Filling a void: abundance estimation of North American populations of arctic geese using hunter recoveries

Proceedings of the 2007 EURING Technical Meeting and Workshop held January 14-20, 2007 in Dunedin, New Zealand. OCLC: 213382236 Section V, Wildlife and Conservation Management PDF on file: 7053_Alisauskas.pdf
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Edited by:
David L. Thomson, Evan G. Cooch, and Michael J. Conroy


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We consider use of recoveries of marked birds harvested by hunters, in conjunction with continental harvest estimates, for drawing inferences about continental abundance of a select number of goose species. We review assumptions of this method, a version of the Lincoln?Petersen approach, and consider its utility as a tool for making decisions about harvest management in comparison to current sources of information. Finally, we compare such estimates with existing count data, photographic estimates, or other abundance estimates. In most cases, Lincoln estimates are far higher than abundances assumed or perhaps accepted by many waterfowl biologists and managers. Nevertheless, depending on the geographic scope of inference, we suggest that this approach for abundance estimation of arctic geese may have usefulness for retrospective purposes or to assist with harvest management decisions for some species. Lincoln?s estimates may be as close or closer to truth than count, index, or photo data, and can be used with marking efforts currently in place for estimation of survival and harvest rates. Although there are bias issues associated with estimates of both harvest and harvest rate, some of the latter can be addressed with proper allocation of marks to spatially structured populations if subpopulations show heterogeneity in harvest rates.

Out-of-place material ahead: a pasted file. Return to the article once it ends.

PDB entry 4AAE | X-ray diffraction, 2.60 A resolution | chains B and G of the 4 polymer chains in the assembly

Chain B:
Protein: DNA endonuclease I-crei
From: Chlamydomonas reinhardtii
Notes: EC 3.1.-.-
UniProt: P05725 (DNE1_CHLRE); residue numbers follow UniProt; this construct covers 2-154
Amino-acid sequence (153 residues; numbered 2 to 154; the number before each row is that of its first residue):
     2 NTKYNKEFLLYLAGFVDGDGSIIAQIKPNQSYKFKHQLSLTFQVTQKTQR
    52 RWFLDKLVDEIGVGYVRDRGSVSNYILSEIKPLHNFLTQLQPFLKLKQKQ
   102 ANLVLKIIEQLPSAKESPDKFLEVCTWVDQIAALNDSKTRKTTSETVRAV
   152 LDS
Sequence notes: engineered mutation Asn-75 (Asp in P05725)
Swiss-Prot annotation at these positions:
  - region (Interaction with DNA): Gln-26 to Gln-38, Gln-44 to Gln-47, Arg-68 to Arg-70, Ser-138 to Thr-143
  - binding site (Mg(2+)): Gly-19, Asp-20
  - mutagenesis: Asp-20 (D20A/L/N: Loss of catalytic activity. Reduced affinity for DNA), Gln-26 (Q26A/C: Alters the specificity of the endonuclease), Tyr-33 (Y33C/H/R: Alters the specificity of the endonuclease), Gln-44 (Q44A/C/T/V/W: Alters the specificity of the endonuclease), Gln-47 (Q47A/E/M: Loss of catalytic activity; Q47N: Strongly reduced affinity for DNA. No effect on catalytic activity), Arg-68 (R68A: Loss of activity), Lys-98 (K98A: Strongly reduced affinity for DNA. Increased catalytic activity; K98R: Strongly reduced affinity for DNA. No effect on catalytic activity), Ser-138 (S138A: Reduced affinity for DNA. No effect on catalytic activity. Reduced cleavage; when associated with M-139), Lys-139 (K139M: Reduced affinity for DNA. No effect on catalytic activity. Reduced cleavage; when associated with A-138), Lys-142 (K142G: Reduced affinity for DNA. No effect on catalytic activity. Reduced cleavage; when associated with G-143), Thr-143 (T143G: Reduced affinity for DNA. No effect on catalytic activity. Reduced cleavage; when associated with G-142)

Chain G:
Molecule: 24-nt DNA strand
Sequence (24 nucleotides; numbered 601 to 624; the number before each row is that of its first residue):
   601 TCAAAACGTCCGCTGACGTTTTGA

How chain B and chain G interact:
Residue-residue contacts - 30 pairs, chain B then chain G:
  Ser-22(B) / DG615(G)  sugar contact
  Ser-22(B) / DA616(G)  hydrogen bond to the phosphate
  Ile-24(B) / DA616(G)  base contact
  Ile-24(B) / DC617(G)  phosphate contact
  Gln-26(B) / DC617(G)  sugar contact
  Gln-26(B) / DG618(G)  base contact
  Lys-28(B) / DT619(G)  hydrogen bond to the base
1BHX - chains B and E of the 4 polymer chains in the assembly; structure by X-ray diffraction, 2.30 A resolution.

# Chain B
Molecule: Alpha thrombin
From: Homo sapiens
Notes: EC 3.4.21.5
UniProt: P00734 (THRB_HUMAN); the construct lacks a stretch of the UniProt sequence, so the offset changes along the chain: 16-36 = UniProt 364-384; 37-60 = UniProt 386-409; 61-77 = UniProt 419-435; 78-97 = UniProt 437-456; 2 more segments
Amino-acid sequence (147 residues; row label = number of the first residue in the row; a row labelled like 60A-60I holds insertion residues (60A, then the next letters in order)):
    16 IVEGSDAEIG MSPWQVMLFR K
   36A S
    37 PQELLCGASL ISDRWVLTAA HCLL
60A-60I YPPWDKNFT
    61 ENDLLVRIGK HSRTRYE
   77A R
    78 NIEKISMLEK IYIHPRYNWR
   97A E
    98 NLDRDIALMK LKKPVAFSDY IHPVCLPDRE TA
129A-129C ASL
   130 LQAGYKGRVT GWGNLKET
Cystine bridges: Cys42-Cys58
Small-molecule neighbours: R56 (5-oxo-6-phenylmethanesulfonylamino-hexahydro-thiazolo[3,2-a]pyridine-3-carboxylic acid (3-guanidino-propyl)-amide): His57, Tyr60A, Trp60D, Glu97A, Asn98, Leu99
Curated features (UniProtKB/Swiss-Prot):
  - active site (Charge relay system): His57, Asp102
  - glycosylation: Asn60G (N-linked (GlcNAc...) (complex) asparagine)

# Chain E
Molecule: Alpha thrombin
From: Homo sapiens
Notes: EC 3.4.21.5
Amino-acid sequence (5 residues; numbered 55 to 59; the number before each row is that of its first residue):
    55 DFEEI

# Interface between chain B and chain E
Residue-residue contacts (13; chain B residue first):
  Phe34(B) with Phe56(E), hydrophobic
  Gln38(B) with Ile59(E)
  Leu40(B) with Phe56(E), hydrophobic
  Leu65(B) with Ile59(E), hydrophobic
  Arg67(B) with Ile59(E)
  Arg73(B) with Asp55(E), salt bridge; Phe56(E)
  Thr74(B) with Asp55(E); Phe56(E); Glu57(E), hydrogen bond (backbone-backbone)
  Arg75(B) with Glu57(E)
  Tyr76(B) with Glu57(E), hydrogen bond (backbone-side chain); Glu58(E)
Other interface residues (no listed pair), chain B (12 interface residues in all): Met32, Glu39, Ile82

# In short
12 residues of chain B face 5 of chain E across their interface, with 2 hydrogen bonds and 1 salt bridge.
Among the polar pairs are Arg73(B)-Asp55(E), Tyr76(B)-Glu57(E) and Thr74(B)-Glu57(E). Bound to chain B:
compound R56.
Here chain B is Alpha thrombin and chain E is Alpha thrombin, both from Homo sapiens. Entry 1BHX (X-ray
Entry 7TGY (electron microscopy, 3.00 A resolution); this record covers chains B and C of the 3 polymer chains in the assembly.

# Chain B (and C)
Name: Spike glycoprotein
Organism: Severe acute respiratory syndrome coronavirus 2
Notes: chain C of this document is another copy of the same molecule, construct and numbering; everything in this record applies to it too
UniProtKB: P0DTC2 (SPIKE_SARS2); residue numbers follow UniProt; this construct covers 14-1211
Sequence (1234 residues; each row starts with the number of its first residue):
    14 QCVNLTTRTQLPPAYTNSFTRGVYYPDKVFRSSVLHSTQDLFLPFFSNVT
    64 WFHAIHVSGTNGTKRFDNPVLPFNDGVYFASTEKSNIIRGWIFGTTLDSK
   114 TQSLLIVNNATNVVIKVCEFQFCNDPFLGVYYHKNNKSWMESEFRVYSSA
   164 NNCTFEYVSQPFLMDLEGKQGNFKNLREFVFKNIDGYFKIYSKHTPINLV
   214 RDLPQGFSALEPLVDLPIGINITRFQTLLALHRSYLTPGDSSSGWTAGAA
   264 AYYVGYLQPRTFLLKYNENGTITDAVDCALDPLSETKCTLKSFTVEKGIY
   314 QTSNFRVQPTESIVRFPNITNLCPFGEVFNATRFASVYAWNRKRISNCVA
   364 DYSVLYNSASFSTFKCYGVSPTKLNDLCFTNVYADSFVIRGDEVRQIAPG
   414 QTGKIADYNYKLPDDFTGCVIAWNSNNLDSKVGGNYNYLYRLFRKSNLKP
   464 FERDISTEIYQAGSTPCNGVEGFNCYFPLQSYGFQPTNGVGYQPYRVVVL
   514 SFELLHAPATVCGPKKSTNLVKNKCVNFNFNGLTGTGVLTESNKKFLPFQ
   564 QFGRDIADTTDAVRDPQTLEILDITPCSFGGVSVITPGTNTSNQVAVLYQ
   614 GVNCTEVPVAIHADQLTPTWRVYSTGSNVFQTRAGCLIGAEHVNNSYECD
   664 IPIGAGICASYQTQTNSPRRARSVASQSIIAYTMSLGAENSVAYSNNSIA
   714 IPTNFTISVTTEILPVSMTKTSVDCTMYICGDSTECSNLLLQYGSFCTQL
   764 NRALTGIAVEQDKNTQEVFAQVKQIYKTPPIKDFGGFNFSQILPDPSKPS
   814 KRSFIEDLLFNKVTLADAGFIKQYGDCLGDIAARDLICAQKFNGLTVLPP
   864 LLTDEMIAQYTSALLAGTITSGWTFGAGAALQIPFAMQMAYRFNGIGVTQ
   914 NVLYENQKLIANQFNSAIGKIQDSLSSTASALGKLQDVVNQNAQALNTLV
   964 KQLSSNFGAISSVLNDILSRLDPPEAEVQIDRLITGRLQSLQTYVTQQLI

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Book chapter
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Book Chapter
Filling a void: abundance estimation of North American populations of arctic geese using hunter recoveries
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New York and London
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Patuxent Wildlife Research Center
xxiv, 1136
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Other Government Series
Larger Work Title:
Modeling demographic processes in marked populations
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